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Comic-Con 2004: Identity Crisis Panel
The controversy isn't over yet...

This Michael Turner piece was also a billboard image for Comic-Con.
Every year, the comics industry tries to achieve a story event that rocks fandom. They may love it or hate it, but if it has fans talking, then it's done its job. Usually, such a story plays out over several different series, suckering the obsessive fan into boosting the sales of all kinds of books. At least, that's the plan.

This summer, DC Comics has turned their back on that trick. Instead, they let novelist (and upcoming television producer) Brad Meltzer loose on a tightly focused mini-series with repercussions that will pop up in books over the next few years. Editor Mike Carlin calls those "follow-ups," not "crossovers." All the story you need to know is in the seven issues of Identity Crisis.

After only two issues, it has indeed rocked readers with a series of twists and turns that may very well achieve Meltzer's goal of "…bringing a sense of danger back to the DC Universe." Already we've had a controversial death and somehow worse, a rape.

(SPOILER ALERT: Sue Dibny, non-powered but public wife of The Elongated Man, is brutally murdered in the first issue, carrying her husband's unborn child. It is revealed in the second issue that years before, super-villain Dr. Light found her alone in the Justice League Satellite and raped her before the League came and basically lobotomized him as punishment.END SPOILER)

At Comic-Con, the creators and powers that be gathered to discuss the controversy and answer questions about the project that spawned the fandom-only slang term "to dibny," or basically "get screwed over." (Congratulations, Augie, it seems to have entered the lexicon.)

Turner, Meltzer and Carlin brace themselves.
Carlin, Meltzer, cover artist Michael Turner, penciler Rags Morales and inker Michael Bair sat down at the long panel table to suffer the slings and arrows of outraged fans. Since most of these guys also sit on the Wizard Hot list, too, any barbs were blunted. Mostly, fans are just stunned by this work, and it shows.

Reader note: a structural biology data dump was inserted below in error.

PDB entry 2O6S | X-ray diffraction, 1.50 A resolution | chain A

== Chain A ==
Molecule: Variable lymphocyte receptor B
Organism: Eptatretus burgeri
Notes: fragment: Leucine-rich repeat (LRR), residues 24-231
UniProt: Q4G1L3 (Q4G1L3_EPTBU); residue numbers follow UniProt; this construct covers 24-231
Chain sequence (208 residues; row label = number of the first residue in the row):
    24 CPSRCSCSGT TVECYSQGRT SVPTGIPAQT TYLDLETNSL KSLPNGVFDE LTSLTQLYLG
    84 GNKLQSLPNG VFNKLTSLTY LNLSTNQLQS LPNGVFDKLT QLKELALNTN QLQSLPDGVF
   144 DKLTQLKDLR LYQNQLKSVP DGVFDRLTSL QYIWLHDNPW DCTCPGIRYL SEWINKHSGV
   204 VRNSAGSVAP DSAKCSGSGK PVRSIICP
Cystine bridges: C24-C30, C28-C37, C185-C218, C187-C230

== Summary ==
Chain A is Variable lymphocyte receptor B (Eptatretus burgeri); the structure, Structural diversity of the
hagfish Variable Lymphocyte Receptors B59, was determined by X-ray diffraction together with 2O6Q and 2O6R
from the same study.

The first question out of the gate, was, of course, "WHY SUE DIBNY?" Pausing for a moment, Meltzer acknowledged that she was "on the list" of characters that he could kill, but stressed that it wasn't for the shock value. After 9/11, he said seriously, we never looked at fire fighters the same way again. We realized that every day, they put on that equipment and risk their lives. Heroism has consequences, and it was time to remind comic book readers of that fact. Putting on the spandex can't be for fun and games; there's danger to it.

Besides, he said, you knew it wasn't going to be Lois Lane "…in the first issue."

Though the writing on the series has been stellar, both Meltzer and Carlin stressed the contributions of an incredible art team. All involved praised the combination of Morales and Bair, with Meltzer likening them to jazz musicians, riffing off of each other's work. Both artists took it with humility; Bair quietly offered that Morales' pencils challenge him to raise the bar on his own inking.

As you can see, Meltzer is serious about his work.
As for Morales, he has been working extremely hard to produce the best of his career. Each character, Meltzer commented, has been carefully cast by the penciler. Fans might agree with the writer's assessment that a single shot of Ralph Dibny losing control of his face was an incredibly moving panel - and one that Meltzer thought was going to be too difficult a challenge to draw. Though they did not elaborate on Morales' "casting," the artist did slip that Captain Boomerang, a villain way past his prime, is visually based on porn star Ron Jeremy.

Despite the sleaze and the danger, Meltzer wants Identity Crisis to stand as a book that "…reclaims the Silver Age." A careful reading of the first two issues proves it, with references to a classic Elongated Man story (no, really! There were such things) and the thing Meltzer's fanboyishness may be most proud of: really pinpointing the moment when Dr. Light went from homicidal genius (in Silver Age terms, anyway) to ineffectual loon.

The writer also defended the controversial rape issue. With all the death and destruction DCU villains cause on a regular basis, to Meltzer it is almost more offensive that comics haven't dealt with the violation of women. Not for entertainment value, but because both Meltzer and his wife have been active in helping stop violence against women. (He may be wrong about it never having been dealt with in the DCU; in Mike Grell's The Longbow Hunters, Black Canary was beaten, tortured and raped, but that was twenty years ago, a long time to turn a blind eye to the crime's existence.)

Signing books for fans who may or may not watch Jack and Bobby on The WB.
More importantly, Meltzer would not have us characterize Identity Crisis as an adventure. Rather, it's a tragedy, and not just because of the incredibly effective funeral scene in the first issue. (Most of the credit for that should go to colorist Alex Sinclair, according to the panel members present.)

What do we have to look forward to in this fine tragedy? Everybody stayed as mum as they could, despite being peppered with questions. An audience member pointed out that a recent issue of Superman/Batman had Lex Luthor mention a coming crisis; all of the panel answered with a pregnant silence. And with Elongated Man playing such a strong role in this story, could Plastic Man be coming, too? Meltzer would not answer.

But then, we don't go to panels for answers, though we think we do. Really, comics fans love to be teased, almost as much as they love to be truly moved by a book. Identity Crisis wins on both counts.

Derek McCaw


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